Lightning Strikes Again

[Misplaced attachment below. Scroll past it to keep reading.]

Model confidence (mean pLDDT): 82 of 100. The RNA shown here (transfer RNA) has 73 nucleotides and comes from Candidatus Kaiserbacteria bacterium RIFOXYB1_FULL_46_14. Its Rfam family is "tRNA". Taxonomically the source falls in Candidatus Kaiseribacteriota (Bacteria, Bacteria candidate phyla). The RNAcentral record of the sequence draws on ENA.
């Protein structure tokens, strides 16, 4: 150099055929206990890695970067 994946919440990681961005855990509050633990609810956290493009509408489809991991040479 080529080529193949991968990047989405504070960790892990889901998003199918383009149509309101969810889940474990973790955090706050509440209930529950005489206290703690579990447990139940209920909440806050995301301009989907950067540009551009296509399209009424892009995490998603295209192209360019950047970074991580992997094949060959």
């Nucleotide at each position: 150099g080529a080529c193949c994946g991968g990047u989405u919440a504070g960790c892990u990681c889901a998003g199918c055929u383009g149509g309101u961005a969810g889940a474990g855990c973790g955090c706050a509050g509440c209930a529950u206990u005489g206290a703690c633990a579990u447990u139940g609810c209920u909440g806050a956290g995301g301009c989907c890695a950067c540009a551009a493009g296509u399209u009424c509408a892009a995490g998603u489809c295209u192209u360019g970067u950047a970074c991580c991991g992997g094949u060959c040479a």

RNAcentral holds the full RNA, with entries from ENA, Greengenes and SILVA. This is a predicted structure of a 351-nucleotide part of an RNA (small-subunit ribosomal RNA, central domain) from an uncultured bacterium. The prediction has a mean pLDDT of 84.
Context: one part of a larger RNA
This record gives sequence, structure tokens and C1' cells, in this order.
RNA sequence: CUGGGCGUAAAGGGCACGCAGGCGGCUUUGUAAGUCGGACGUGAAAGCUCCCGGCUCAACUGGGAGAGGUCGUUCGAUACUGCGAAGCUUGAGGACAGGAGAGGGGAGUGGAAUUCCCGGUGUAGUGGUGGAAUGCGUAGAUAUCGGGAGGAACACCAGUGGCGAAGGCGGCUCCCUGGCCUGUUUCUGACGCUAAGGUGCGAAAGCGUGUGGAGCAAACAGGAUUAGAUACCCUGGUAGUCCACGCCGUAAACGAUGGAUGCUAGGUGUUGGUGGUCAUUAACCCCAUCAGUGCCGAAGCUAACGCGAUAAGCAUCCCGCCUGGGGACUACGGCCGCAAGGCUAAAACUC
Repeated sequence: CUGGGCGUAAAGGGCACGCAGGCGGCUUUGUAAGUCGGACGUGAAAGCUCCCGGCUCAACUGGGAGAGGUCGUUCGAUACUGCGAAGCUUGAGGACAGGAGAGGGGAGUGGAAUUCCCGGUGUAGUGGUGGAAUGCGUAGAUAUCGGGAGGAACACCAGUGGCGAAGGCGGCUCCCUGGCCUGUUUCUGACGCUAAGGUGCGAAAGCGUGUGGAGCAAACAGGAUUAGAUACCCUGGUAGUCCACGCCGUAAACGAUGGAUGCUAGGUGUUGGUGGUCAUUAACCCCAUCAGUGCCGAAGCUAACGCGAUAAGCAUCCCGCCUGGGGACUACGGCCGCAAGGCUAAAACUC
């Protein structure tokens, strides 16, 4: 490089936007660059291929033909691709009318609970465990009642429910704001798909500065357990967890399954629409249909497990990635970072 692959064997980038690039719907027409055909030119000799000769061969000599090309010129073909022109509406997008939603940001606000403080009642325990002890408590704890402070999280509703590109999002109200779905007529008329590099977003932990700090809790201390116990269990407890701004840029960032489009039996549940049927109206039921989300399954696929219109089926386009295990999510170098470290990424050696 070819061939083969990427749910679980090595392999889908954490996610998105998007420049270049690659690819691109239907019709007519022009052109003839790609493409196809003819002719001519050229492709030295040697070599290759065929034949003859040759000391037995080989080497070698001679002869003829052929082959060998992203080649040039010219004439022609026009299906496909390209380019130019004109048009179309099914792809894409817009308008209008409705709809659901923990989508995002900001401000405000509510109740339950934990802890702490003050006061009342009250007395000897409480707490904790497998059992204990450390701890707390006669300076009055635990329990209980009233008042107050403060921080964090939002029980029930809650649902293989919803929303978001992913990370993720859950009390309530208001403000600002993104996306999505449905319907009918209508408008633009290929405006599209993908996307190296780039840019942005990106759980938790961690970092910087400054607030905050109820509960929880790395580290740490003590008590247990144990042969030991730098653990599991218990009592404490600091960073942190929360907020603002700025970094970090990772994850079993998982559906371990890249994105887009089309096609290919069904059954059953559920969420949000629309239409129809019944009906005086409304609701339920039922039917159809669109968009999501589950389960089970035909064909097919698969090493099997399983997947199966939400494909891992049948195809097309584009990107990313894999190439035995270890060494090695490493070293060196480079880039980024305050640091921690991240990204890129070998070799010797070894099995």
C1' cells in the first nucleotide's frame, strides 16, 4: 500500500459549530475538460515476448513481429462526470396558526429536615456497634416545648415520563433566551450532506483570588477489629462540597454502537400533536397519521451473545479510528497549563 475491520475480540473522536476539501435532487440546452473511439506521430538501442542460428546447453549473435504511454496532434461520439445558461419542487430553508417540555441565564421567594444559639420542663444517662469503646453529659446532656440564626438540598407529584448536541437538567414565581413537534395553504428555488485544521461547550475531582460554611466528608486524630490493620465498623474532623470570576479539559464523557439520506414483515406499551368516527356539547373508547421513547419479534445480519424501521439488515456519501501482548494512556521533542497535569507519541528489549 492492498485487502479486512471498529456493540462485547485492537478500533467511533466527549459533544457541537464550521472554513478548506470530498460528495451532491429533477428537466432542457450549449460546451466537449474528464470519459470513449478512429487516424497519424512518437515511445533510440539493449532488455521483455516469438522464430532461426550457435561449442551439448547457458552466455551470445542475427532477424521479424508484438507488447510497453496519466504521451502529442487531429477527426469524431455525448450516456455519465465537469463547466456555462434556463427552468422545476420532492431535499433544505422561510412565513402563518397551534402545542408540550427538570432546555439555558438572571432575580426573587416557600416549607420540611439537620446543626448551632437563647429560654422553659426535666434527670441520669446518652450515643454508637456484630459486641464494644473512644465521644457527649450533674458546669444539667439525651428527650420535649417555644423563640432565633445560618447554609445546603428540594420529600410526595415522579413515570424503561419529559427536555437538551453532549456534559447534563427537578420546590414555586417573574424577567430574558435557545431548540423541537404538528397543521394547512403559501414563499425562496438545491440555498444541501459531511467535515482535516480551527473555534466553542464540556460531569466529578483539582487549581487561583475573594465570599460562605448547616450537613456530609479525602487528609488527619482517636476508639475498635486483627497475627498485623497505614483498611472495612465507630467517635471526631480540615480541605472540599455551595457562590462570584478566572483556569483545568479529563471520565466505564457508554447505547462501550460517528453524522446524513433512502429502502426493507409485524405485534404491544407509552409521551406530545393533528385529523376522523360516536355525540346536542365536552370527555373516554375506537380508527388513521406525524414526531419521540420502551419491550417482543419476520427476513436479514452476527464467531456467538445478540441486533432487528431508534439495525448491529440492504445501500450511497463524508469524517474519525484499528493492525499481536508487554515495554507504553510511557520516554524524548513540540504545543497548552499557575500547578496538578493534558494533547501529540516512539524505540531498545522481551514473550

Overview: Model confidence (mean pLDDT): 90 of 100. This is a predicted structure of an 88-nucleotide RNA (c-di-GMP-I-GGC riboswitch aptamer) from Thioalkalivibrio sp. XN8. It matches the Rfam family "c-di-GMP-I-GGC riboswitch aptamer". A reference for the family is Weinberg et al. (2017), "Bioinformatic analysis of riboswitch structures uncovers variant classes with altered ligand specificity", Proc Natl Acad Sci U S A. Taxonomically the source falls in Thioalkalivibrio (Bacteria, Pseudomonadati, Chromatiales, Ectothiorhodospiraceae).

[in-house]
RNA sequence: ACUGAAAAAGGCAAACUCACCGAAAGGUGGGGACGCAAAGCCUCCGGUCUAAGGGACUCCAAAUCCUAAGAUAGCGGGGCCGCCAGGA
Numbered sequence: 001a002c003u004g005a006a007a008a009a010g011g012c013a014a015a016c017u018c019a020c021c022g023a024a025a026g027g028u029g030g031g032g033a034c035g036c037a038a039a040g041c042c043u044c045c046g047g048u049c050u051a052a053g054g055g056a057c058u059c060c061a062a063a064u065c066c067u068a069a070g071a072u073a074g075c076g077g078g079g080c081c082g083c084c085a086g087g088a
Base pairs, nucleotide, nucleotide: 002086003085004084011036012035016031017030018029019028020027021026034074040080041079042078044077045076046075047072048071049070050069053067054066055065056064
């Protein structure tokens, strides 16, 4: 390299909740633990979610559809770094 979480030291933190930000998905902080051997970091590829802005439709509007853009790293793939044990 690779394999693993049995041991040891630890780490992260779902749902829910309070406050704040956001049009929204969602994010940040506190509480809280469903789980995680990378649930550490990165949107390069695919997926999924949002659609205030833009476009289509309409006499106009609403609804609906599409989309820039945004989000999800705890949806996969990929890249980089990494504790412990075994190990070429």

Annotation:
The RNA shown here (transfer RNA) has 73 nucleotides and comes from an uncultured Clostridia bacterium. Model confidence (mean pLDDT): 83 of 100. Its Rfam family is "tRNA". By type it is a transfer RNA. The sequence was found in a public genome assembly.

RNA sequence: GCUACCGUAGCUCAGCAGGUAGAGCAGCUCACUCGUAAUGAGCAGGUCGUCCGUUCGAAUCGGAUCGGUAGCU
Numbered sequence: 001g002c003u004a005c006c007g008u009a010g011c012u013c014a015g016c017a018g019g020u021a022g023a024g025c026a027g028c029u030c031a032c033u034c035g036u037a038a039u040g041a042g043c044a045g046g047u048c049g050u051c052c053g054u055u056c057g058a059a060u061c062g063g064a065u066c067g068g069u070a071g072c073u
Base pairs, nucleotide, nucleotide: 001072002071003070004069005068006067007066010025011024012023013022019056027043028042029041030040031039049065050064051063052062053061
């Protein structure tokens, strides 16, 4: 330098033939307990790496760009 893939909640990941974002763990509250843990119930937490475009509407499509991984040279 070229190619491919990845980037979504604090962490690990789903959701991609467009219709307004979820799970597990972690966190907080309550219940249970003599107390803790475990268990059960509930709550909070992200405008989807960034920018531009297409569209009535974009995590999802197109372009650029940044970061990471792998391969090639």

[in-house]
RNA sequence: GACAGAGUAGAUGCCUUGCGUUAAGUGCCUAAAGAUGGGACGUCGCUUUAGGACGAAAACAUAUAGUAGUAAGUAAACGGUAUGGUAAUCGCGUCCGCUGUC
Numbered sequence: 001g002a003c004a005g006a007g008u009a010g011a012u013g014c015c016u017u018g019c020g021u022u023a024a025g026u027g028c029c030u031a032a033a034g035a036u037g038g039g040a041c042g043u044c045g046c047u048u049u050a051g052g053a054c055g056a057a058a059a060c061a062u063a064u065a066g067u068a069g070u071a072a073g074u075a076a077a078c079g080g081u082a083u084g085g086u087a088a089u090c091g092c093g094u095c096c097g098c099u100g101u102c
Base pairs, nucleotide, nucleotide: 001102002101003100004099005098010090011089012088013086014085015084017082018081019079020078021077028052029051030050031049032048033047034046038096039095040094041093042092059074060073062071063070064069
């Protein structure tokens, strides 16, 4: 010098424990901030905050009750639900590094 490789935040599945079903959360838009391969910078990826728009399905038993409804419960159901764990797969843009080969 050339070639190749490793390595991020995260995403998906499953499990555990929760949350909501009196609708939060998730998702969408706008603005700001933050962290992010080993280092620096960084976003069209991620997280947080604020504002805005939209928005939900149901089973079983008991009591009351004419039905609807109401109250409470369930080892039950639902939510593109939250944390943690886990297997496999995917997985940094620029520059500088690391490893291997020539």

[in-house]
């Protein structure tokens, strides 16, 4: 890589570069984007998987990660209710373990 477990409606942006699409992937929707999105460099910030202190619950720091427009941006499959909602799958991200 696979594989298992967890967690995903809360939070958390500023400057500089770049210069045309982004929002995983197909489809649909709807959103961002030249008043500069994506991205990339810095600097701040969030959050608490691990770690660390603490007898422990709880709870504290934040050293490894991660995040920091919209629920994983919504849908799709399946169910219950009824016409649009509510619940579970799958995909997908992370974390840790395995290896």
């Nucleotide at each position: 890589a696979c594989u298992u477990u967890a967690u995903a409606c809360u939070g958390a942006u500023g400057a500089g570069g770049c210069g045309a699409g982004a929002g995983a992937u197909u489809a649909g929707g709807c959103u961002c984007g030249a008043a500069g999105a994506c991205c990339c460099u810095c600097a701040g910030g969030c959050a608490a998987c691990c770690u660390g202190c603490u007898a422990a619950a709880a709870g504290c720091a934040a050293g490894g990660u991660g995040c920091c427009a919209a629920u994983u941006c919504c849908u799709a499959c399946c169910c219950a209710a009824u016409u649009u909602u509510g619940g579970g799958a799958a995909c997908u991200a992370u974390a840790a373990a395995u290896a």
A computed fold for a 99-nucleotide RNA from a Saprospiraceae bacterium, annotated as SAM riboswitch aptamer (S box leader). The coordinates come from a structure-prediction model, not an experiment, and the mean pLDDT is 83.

Lightning likely caused an MQ-9A Reaper to crash in a remote part of Afghanistan in May 2015, Air Force Special Operations Command investigators found. The remotely piloted aircraft was assigned to the 27th Special Operations Wing at Cannon AFB, N.M., but deployed to Kandahar International Airport when it was inadvertently flown into a thunderstorm, according to the abbreviated investigation report. After takeoff, four crews operated the RPA for 10 hours without incident, but a fifth crew encountered developing storms in a new area of operations, according to the report. While attempting to leave the area, the pilot mistakenly flew the aircraft into rapidly growing clouds. After nine minutes, the RPA stopped responding, took a sharp descending left, and then crashed with its payload of four missiles. A direct or near lightning strike is believed to have caused the system failures and loss of control because a quick-flash whiteout was seen on the RPA’s video feed, and the immediate failure of the aircraft’s redundant systems is consistent with previous known or suspected strikes. Loss of the RPA is estimated at $12.9 million. There were no fatalities or damage to private property.